Nursing Continuing Education Requirements

What is Nursing Continuing Education (CE)?
As a nurse in a changing world, you must keep pace with changing trends and developments in the nursing and overall health care field. This is where continuing education comes in. CEs are required by all state boards of nursing to enable registered nurses renewal their licenses.

They are planned educational programs designed to equip nurses with current developments in nursing to ensure maintained and improved clinical performance. They are usually programs where participants engage in learning experiences beyond the entry level. They can also be taken to enable nurses diversify their nursing practice and develop knowledge and skills in a different nursing field.  When nurses participate in continuing education programs, they earn contact hours.

Contact Hours

It is a common thing to confuse a continuing education unit (CEU) and contact hours while both imply different things. You get contact hours after taking CEUs. A continuing education unit is on the other hand is not equivalent to one contact hour. Normally, 1 CEU can be between 1 to 10 contact hours depending on the time taken to complete it. Every state has a set the number of contact hours required to meet licensure renewal for the different levels of nursing.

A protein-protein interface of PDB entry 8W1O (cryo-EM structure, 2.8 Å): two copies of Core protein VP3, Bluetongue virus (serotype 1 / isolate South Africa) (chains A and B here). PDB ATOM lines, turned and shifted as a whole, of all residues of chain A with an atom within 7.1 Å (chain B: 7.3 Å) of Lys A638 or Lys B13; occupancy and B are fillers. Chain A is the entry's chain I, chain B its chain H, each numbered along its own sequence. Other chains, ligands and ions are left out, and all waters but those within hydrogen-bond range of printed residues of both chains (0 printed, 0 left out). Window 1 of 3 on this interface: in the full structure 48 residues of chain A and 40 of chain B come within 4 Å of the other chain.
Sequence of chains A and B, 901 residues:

Factors Affecting Nursing Continuing Education Requirements

Meeting nursing CE requirements depend on a number of things:

Nursing Level

Depending on the level of nursing you are in, there will be different CE requirements. This means that renewing entry-level registered nurses licenses would require different CE from those of Licensed Practical/Vocational Nurses LPN/LVN or even Advanced Practice Registered Nurse (APRN) licensure.

Continuing Education Units by state

As mentioned earlier, each state board of nursing has its own CE requirements for nurses at different levels. Some states may require many contact hours as compared to others. The state in which the nurse is licensed dictates the number of contact hours required for renewing the license. RNs and LPN/LVN seeking licenses in other states may benefit from compact state licenses. This gives a student a multi-state licenses without having to take CEUs from both states.

Level of Working Experience

Boards of nursing also have a set number of contact hours depending on the mode of working a nurses has. Nurses who have been employed on a full time basis during the license validity cycle require fewer contact hours than those that practice on a part time basis.

Reason For Taking The CEUs